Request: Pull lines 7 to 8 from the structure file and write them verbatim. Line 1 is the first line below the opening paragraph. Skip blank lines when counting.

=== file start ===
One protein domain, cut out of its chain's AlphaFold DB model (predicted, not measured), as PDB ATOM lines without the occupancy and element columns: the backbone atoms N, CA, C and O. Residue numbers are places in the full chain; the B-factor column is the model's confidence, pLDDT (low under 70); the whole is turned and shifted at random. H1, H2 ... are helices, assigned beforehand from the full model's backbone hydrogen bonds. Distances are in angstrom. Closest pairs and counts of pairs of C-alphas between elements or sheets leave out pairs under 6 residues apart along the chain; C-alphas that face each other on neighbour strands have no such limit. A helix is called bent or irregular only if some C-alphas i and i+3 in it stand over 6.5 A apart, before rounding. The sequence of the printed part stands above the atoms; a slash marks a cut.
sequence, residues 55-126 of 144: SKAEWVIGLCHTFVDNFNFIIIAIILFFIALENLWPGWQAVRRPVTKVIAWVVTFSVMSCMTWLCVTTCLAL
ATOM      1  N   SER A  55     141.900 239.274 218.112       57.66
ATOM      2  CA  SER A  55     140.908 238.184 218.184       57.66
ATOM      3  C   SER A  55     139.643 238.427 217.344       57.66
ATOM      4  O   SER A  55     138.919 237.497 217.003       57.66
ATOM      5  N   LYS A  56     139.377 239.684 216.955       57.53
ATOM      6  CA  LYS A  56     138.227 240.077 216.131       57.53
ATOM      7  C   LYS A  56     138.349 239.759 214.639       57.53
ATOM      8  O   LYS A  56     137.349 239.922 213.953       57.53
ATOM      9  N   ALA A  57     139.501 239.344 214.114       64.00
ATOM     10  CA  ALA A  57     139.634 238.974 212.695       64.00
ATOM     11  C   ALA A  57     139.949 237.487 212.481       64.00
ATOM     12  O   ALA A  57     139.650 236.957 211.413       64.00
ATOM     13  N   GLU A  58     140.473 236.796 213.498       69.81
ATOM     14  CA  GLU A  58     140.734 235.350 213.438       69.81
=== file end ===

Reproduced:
ATOM      6  CA  LYS A  56     138.227 240.077 216.131       57.53
ATOM      7  C   LYS A  56     138.349 239.759 214.639       57.53